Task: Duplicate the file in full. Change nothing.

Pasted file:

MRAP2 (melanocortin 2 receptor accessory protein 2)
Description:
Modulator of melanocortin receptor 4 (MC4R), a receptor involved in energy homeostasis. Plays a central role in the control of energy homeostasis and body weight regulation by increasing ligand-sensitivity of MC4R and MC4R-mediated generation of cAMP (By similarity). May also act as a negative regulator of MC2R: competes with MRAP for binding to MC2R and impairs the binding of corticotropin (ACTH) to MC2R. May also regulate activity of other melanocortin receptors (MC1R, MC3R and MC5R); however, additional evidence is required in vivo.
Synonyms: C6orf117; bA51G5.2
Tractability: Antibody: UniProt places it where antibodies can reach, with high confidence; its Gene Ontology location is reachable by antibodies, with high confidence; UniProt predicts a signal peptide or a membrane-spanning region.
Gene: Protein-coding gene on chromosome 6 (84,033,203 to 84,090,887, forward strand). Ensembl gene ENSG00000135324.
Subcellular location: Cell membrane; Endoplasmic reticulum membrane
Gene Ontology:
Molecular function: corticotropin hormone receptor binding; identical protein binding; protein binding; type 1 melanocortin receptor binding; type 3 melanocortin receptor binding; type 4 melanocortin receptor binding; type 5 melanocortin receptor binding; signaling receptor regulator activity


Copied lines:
MRAP2 (melanocortin 2 receptor accessory protein 2)
Description:
Modulator of melanocortin receptor 4 (MC4R), a receptor involved in energy homeostasis. Plays a central role in the control of energy homeostasis and body weight regulation by increasing ligand-sensitivity of MC4R and MC4R-mediated generation of cAMP (By similarity). May also act as a negative regulator of MC2R: competes with MRAP for binding to MC2R and impairs the binding of corticotropin (ACTH) to MC2R. May also regulate activity of other melanocortin receptors (MC1R, MC3R and MC5R); however, additional evidence is required in vivo.
Synonyms: C6orf117; bA51G5.2
Tractability: Antibody: UniProt places it where antibodies can reach, with high confidence; its Gene Ontology location is reachable by antibodies, with high confidence; UniProt predicts a signal peptide or a membrane-spanning region.
Gene: Protein-coding gene on chromosome 6 (84,033,203 to 84,090,887, forward strand). Ensembl gene ENSG00000135324.
Subcellular location: Cell membrane; Endoplasmic reticulum membrane
Gene Ontology:
Molecular function: corticotropin hormone receptor binding; identical protein binding; protein binding; type 1 melanocortin receptor binding; type 3 melanocortin receptor binding; type 4 melanocortin receptor binding; type 5 melanocortin receptor binding; signaling receptor regulator activity